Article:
On May 3, 2021, water levels at Kaub, one of the Rhine’s narrowest points south of Cologne, dropped to around 135 cm, a level forcing shipping lines to impose low-water surcharges on shipments. This increased costs for river-dependent industries such as chemicals, metallurgy, and energy that move raw materials between terminals and suppliers from the Netherlands all the way to Switzerland.  

On August 12, 2021, a waterline level of 38 centimeters was reported at the Kaub gauge, which was below the 40 centimeters needed for larger and heavier vessels to safely navigate the river. While the waterway officially remained open for shipping traffic, carriers opted to run routes with partially loaded vessels to account for falling water levels, raising questions about the economic feasibility of continued shipping operations on the Rhine  

As a result of the low water levels, logistics service provider Contargo GmbH announced the suspension of operations on the middle and upper Rhine citing unsafe operating conditions. The suspension continued while water levels remained under the minimum 40 centimeters in 2021. Maersk A/S, one of the largest vessel operators in the world, confirmed that barge transportation became temporarily impossible to and from many locations in 2021due to the extremely low water levels.  

Shippers prepare for surcharges as Rhine River levels near critical lows 

Fluctuating water levels pose an ongoing threat to barge operators and manufacturers relying on river shipping as they can reduce the transportation capacity of ships, which requires companies to organize more costly alternative modes of transportation, such as road and rail, for large volumes of cargo. When water levels on the Rhine River fall below 135 cm, ships are only able to load as much as 50% of their usual capacity to avoid running aground.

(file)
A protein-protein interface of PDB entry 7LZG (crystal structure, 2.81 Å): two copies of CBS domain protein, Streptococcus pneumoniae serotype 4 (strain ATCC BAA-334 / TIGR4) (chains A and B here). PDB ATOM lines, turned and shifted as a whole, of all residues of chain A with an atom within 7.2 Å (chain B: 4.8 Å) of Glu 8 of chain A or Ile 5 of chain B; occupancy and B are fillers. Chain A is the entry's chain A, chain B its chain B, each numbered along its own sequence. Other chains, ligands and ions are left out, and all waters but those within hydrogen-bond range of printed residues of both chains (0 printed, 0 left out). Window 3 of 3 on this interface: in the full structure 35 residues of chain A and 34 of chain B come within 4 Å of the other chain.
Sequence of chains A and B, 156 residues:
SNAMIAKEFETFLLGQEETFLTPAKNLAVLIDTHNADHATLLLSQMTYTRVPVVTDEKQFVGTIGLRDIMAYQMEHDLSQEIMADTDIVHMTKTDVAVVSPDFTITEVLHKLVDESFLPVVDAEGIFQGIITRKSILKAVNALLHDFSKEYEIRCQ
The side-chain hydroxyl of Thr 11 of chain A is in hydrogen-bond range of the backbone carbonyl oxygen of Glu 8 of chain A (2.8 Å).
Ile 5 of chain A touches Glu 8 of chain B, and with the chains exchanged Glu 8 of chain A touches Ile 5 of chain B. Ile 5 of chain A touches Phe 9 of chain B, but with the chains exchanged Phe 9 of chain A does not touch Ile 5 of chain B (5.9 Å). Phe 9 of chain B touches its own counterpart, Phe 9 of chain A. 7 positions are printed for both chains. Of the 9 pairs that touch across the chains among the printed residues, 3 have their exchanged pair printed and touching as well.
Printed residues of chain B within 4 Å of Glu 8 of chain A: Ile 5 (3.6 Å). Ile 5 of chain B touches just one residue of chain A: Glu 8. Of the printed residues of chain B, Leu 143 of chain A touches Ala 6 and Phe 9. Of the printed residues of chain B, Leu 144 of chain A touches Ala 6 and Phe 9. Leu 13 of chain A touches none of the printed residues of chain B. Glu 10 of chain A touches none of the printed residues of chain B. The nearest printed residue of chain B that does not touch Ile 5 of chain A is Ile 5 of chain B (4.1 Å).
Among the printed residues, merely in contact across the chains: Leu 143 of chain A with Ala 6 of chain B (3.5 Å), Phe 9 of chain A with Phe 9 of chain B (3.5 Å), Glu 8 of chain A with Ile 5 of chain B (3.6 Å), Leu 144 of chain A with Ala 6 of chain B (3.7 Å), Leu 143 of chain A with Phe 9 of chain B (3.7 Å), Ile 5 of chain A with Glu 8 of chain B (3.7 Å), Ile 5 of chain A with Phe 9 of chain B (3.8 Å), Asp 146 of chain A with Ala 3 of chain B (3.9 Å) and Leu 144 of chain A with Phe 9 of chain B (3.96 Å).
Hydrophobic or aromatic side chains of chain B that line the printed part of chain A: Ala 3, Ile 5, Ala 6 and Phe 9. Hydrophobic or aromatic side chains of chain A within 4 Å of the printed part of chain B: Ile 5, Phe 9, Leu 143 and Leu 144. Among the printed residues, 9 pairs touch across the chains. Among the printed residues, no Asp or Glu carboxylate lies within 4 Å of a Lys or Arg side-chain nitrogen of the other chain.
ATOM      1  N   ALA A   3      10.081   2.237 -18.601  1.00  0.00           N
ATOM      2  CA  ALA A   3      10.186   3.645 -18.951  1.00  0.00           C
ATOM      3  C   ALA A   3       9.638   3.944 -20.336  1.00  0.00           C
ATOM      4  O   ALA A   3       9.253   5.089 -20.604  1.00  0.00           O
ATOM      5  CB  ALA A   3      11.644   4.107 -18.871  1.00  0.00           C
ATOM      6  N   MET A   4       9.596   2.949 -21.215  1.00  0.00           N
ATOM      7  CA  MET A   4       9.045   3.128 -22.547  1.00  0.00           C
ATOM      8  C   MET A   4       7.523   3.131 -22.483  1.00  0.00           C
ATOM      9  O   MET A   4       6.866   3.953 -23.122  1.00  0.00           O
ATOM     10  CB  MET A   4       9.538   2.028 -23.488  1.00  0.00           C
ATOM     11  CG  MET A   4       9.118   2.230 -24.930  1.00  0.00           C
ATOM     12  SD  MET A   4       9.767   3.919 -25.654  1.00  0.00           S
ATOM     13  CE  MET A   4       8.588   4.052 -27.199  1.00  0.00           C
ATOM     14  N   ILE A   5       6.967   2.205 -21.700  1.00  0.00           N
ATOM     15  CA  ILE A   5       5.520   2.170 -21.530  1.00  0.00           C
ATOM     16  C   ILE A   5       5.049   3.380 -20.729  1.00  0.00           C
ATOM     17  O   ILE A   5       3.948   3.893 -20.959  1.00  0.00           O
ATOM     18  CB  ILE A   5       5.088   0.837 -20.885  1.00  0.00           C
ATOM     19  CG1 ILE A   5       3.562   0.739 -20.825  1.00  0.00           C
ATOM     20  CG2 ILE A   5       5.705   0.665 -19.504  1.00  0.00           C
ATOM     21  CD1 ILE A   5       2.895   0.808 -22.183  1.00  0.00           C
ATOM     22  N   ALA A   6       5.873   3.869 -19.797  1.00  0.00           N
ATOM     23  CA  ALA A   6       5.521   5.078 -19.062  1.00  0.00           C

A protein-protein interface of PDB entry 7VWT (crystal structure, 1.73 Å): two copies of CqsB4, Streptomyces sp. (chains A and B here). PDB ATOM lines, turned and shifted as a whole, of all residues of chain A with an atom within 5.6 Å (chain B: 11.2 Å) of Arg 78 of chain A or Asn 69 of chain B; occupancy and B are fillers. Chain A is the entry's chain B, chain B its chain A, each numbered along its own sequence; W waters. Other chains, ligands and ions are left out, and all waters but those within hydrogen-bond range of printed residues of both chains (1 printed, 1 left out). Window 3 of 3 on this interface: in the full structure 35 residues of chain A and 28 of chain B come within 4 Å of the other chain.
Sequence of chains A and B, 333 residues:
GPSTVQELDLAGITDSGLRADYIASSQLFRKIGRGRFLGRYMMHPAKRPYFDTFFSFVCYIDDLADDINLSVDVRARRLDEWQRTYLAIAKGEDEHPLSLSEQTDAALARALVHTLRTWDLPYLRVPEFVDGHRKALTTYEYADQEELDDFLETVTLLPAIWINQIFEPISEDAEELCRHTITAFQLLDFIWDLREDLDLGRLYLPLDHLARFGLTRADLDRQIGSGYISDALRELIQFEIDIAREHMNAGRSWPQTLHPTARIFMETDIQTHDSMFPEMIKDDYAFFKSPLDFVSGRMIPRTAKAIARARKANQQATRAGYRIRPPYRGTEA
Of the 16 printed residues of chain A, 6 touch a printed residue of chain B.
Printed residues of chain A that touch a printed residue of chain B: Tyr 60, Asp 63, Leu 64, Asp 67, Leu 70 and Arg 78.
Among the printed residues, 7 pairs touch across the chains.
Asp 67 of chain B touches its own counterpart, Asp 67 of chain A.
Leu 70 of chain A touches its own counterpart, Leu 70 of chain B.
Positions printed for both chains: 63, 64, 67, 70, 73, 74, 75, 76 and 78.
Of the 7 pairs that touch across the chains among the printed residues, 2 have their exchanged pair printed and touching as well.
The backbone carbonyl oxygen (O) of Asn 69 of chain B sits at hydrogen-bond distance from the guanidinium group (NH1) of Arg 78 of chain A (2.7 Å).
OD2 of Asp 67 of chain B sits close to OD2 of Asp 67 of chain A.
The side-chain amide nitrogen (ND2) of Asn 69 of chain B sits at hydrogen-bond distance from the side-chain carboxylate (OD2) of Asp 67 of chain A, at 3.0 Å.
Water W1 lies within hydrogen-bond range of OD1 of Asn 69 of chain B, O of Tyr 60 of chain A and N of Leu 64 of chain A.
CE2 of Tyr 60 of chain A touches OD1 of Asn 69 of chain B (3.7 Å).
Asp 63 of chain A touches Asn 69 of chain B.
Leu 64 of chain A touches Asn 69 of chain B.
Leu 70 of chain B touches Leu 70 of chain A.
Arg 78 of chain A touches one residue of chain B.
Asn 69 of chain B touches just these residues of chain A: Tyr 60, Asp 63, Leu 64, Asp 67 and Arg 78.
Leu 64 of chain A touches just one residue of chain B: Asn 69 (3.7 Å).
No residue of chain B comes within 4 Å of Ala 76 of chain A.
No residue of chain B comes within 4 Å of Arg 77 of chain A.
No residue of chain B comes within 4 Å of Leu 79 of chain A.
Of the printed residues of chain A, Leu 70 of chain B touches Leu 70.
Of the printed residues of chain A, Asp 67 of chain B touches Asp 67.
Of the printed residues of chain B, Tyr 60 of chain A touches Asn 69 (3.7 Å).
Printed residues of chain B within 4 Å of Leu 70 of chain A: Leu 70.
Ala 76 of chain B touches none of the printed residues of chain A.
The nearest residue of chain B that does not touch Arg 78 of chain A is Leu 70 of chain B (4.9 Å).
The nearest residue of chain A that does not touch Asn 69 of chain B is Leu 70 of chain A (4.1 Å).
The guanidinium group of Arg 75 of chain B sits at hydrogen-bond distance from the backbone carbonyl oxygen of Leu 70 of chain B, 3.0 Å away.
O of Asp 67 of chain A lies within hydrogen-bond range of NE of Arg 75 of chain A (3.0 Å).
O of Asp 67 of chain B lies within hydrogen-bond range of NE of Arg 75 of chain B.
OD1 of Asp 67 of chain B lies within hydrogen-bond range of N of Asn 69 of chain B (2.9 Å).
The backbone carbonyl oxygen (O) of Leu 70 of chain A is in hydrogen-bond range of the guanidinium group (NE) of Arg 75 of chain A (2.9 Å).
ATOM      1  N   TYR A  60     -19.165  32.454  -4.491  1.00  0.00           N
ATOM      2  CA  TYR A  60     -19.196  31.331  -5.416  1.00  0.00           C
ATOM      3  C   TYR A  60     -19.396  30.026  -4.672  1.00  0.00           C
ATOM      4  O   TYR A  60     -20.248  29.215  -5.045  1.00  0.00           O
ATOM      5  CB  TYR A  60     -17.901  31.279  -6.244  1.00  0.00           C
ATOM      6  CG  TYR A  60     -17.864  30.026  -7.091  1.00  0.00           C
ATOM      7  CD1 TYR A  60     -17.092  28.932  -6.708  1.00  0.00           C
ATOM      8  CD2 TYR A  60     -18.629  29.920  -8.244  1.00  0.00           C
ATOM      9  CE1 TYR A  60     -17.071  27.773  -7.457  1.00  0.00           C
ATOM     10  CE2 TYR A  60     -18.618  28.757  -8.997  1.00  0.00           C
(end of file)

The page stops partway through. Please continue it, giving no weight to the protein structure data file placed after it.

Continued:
Due to the falling levels in 2022, Hapag-Lloyd announced on April 26 that it would impose low-water surcharges for both import and export shipments with immediate effect. The additional charges were calculated depending on the water level: When water levels stand between 131-150 cm, surcharges of 30 for a 20-feet container and 40 for a 40-feet container apply, and shipping can no longer be guaranteed if water levels at Kaub fall below 81 cm.  

Table 1: Water levels at Kaub 

Centimeter  20-foot container  40-foot container 
150 – 131  30  €40 
130 – 111  45  60 
110 – 101  60  75 
100 – 91  75  100 
90 – 81  100  135 

High water levels also pose shipping challenges  

While water levels reached dangerously low levels over the past two years, the opposite threat of high-water levels caused shipping traffic to be halted in January and February 2021, highlighting the increasing volatility of water throughput on the Rhine and higher risk of disruption for shippers.